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Euro 2022 was the perfect time for me to wave farewell to Northern Ireland, claims Ashley Hutton


Ashley Hutton (6) alongside Julie Nelson after Northern Ireland’s final Euro 2022 outing

Ashley Hutton (6) alongside Julie Nelson after Northern Ireland’s final Euro 2022 outing

William Cherry/Presseye

Ashley Hutton (6) alongside Julie Nelson after Northern Ireland’s final Euro 2022 outing

Three minutes at the end of an 18-year and 116-cap international career may seem minuscule.

It was three minutes, however, that allowed Ashley Hutton to bow out on a high that she didn’t think possible — not just years ago, but within the last few months.

Announcing her retirement from international football after playing at a major tournament is also something no Northern Ireland female player has ever been able to do before.

Back in 2004 when she was among a group that was paying their own way to pull on the green shirt, a century of caps would have been enough of a dream. Playing in a major tournament wasn’t even in her thoughts.

After suffering a cruciate ligament injury 13 months ago, Hutton feared her chances may have been cruelly ripped away from her and, even as she looked like winning her race against time, the need for further surgery left her hopes hanging in the balance.

The 34-year-old had been intending to call time on her days wearing the green shirt at the end of the World Cup qualifying campaign in September, but the perfect ending provided by the Euros was too good to pass by.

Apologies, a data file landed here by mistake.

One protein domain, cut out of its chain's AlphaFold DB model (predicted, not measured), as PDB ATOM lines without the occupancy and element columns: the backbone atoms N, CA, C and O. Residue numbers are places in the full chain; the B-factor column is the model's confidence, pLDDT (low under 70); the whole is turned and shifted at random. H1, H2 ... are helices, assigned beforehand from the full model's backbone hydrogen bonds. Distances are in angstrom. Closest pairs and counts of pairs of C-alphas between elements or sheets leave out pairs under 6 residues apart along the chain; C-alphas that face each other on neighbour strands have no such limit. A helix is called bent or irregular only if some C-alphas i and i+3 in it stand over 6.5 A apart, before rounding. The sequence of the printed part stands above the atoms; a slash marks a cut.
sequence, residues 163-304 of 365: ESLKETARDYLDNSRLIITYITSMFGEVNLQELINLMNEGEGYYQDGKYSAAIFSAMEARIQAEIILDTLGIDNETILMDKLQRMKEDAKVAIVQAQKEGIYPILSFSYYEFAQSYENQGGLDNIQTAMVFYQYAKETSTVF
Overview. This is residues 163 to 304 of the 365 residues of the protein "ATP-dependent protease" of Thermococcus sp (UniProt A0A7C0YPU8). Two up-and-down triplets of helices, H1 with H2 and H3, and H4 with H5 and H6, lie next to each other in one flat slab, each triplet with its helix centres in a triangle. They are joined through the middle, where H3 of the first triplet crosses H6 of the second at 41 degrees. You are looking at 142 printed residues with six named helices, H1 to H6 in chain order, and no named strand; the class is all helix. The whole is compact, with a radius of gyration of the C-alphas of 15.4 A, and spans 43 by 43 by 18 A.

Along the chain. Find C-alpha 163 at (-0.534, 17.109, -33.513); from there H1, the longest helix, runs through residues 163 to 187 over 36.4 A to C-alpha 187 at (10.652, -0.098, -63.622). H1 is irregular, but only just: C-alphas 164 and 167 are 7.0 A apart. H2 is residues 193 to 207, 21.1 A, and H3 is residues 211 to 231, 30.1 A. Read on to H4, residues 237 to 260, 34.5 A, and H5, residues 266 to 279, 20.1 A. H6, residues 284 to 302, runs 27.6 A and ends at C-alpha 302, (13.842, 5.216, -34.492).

Playing in a major tournament against the host nation in front of 30,000 people just seemed to be the right time to say goodbye.

“I have been waiting for three games, but to get any minutes for Northern Ireland has been an honour,” she says.

“I have 116 caps and it’s just great to be here. It’s been a long slog of a year coming back from a cruciate injury.

“I was considering retirement before we qualified for the Euros, but I couldn’t have bowed out then. We got here and I am absolutely delighted.

“We had never qualified before so being at a European Championship Finals and playing the quality of teams like Norway, Austria and England — you can’t get any better than that.

“You just have to embrace it and I have enjoyed every single moment of being here — I have absolutely loved it.

“It’s probably been a long time coming, it’s been emotional and great to do it in front of my family and friends and everyone who has supported me the whole way along.

“From youth level, the likes of Ian Stewart and Alfie Wylie to Kenny Shiels who gave me my last cap — it’s been an absolute honour.

“Friends and family who have supported me the whole way along my career, it’s indescribable.”

Hutton can look back on amazing experiences since her debut at 16.

The memory that she and the rest of the players, fans and coaches will hold dearest will be how she marked her 100th cap.

The former captain was again handed the armband on the night and her injury-time header against Wales not only salvaged a priceless draw, it was also the point that ultimately qualified Northern Ireland for the Euro Play-Offs.

“I am delighted to have got onto the pitch after coming back from injury and finishing my career at a Euros is a moment that I am going to cherish forever,” she adds.

“I think if this time last year I had been offered three minutes, I would have taken it. Just getting to the Euros, especially after having to have a second procedure in February, I didn’t think it was going to come true, but dreams really do come true and I am just delighted that I got here.

“It’s been 18 years of hard work and we never thought we would get to a major tournament. Getting here has been an absolute joy.”

Hutton had to bide her time to make what is now her final appearance.

Having played alongside those now battling for places in the defence when they were her team-mates at Linfield Ladies, she is happy to hand over the mantle.

“When I look round, I see the talent coming through — Kelsie Burrows, Abbie Magee, Rebecca McKenna... I am leaving it in good hands,” concludes Hutton.

“It’s always said to make sure you leave it in a good place and there is no better place to leave it than at the Euros.”

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